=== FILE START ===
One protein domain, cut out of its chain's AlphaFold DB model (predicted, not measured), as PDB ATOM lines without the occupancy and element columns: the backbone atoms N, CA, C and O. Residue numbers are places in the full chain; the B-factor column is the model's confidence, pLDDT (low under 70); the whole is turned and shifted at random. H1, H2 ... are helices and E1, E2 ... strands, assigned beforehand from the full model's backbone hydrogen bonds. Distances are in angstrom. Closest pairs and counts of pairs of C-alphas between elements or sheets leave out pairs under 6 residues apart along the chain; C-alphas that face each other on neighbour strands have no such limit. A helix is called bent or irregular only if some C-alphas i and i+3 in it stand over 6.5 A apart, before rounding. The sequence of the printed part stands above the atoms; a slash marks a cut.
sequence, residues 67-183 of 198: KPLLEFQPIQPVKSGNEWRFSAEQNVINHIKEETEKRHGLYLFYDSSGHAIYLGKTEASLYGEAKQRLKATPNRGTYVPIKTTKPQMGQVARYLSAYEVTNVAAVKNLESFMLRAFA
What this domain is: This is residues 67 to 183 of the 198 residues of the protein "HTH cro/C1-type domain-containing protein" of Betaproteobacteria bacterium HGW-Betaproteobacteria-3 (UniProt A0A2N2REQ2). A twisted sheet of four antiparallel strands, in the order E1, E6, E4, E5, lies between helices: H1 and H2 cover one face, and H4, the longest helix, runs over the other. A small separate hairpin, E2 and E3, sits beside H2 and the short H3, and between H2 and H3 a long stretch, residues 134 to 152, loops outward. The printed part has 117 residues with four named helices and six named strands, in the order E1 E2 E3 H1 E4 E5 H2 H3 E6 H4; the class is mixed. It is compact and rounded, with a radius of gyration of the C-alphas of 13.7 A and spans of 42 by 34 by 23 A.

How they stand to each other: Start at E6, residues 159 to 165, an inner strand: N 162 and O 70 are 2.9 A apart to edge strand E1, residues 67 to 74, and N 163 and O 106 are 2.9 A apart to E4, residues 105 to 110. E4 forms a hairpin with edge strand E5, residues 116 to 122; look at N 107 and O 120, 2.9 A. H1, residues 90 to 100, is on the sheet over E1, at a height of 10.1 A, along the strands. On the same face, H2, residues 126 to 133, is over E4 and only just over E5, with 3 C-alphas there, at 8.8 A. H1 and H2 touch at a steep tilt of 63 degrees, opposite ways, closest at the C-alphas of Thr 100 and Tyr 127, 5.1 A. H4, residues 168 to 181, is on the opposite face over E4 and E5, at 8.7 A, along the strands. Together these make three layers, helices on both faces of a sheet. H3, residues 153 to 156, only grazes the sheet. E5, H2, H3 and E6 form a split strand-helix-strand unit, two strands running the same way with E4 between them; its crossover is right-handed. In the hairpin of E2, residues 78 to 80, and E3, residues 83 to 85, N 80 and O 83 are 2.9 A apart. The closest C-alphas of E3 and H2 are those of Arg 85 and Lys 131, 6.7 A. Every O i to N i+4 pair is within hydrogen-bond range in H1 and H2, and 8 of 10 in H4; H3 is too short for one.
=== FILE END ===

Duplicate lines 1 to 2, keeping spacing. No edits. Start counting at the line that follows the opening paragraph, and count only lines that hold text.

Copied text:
sequence, residues 67-183 of 198: KPLLEFQPIQPVKSGNEWRFSAEQNVINHIKEETEKRHGLYLFYDSSGHAIYLGKTEASLYGEAKQRLKATPNRGTYVPIKTTKPQMGQVARYLSAYEVTNVAAVKNLESFMLRAFA
What this domain is: This is residues 67 to 183 of the 198 residues of the protein "HTH cro/C1-type domain-containing protein" of Betaproteobacteria bacterium HGW-Betaproteobacteria-3 (UniProt A0A2N2REQ2). A twisted sheet of four antiparallel strands, in the order E1, E6, E4, E5, lies between helices: H1 and H2 cover one face, and H4, the longest helix, runs over the other. A small separate hairpin, E2 and E3, sits beside H2 and the short H3, and between H2 and H3 a long stretch, residues 134 to 152, loops outward. The printed part has 117 residues with four named helices and six named strands, in the order E1 E2 E3 H1 E4 E5 H2 H3 E6 H4; the class is mixed. It is compact and rounded, with a radius of gyration of the C-alphas of 13.7 A and spans of 42 by 34 by 23 A.